It leads to much philosophizing alongside the customary H-game history lessons and not a lot of plot for Another Layer this week. The explorations of Konoha’s conflicting desires form the most interesting element of the episode. Her arrival in June 1999 lets her see the progression of her previous predictions, particularly the stages with which bishoujo material would wind up conquering the otaku landscape. This feeds into her previous supposition that influencing the future could be the right and just thing to do. But the uncertainty of her own time still looms, and it’s also conspicuous that Konoha finds few remnants of Alcohol Soft in her present day. Either way, it’s endearingly pitiable to see Konoha consign herself to janitorial work despite knowing she’d love to help develop the next project. She’ll figure all this out eventually.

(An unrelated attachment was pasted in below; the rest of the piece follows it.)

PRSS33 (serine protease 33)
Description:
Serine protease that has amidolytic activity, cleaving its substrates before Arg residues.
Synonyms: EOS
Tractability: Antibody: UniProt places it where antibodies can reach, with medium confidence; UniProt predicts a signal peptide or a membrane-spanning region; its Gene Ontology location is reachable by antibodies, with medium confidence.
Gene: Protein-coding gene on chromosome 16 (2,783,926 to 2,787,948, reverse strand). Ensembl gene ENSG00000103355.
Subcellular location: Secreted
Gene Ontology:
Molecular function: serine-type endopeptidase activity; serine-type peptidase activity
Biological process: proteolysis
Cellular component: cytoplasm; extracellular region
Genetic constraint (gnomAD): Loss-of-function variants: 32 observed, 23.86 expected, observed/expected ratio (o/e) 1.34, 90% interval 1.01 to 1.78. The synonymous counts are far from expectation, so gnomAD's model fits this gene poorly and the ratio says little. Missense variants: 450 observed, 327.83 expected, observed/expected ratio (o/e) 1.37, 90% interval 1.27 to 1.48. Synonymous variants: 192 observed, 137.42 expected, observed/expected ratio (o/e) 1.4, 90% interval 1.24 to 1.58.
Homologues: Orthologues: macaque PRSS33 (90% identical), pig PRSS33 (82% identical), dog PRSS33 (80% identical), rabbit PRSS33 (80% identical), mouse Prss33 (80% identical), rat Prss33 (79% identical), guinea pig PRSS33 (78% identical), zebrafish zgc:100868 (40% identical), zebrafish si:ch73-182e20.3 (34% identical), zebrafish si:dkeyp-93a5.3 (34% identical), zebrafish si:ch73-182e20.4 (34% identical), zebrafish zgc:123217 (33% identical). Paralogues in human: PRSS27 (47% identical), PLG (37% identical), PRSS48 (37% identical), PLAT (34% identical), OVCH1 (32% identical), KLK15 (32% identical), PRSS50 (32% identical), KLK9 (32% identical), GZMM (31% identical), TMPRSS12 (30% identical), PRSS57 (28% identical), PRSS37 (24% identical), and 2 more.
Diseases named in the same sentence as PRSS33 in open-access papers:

The success of Alcohol Soft’s game from the last arc feeds into the very beginnings of the plot for this new storyline, as well as informing the historical points of this stretch. Particularly, after the boon of developing and releasing on Windows for that previous project, the next logical step would be a console port. With so much of this episode rooted in Konoha’s theorizing, this led me to investigate some possibilities of my own. “Horoscope,” the game worked on by Konoha in the previous arc, doesn’t seem to have a direct analog like her first one. Its situation seems to most closely resemble With You ~Mitsumeteitai~, a title developed for Windows by Cocktail Soft in 1998, which went on to become a certifiable hit. With You garnered multiple release editions, a fan disc (sort of a compilation of bonus material including mini-games and music), as well as *drumroll* console ports. The connection is further supported by the point that last week’s episode’s end card (which Crunchyroll hasn’t been retaining for their releases, boo) was drawn by Hashimoto Takashi of With You fame.